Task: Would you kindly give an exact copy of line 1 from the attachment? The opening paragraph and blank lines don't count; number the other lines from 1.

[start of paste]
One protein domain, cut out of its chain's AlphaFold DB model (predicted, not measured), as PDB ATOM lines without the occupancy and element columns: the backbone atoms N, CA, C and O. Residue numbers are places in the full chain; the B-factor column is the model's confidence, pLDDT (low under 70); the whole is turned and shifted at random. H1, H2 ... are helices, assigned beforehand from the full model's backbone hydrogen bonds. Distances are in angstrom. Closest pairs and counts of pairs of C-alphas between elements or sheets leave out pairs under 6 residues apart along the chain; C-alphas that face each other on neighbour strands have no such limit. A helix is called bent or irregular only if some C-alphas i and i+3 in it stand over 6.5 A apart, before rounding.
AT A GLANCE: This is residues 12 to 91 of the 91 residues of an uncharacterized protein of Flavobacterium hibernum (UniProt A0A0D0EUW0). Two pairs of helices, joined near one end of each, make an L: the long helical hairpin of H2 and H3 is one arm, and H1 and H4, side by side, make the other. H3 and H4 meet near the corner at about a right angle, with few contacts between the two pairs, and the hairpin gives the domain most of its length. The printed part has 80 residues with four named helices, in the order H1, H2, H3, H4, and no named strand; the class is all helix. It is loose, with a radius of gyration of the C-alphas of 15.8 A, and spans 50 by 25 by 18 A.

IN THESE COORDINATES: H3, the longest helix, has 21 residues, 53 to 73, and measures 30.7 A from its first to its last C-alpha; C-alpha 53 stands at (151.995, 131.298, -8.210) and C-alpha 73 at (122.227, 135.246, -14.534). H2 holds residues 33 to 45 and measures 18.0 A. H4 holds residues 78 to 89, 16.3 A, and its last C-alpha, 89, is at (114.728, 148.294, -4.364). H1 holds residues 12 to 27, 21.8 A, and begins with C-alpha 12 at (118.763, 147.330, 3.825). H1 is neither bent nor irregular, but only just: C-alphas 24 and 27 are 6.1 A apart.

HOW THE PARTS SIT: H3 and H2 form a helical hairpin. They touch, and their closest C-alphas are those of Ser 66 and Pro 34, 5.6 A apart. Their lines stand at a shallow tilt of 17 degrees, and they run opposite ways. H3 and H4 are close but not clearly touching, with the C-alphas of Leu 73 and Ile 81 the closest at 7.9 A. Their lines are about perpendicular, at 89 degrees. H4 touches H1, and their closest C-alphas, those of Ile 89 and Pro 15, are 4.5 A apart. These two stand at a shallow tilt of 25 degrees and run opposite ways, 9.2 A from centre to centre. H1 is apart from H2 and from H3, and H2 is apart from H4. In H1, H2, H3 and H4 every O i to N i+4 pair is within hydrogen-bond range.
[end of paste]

AT A GLANCE: This is residues 12 to 91 of the 91 residues of an uncharacterized protein of Flavobacterium hibernum (UniProt A0A0D0EUW0). Two pairs of helices, joined near one end of each, make an L: the long helical hairpin of H2 and H3 is one arm, and H1 and H4, side by side, make the other. H3 and H4 meet near the corner at about a right angle, with few contacts between the two pairs, and the hairpin gives the domain most of its length. The printed part has 80 residues with four named helices, in the order H1, H2, H3, H4, and no named strand; the class is all helix. It is loose, with a radius of gyration of the C-alphas of 15.8 A, and spans 50 by 25 by 18 A.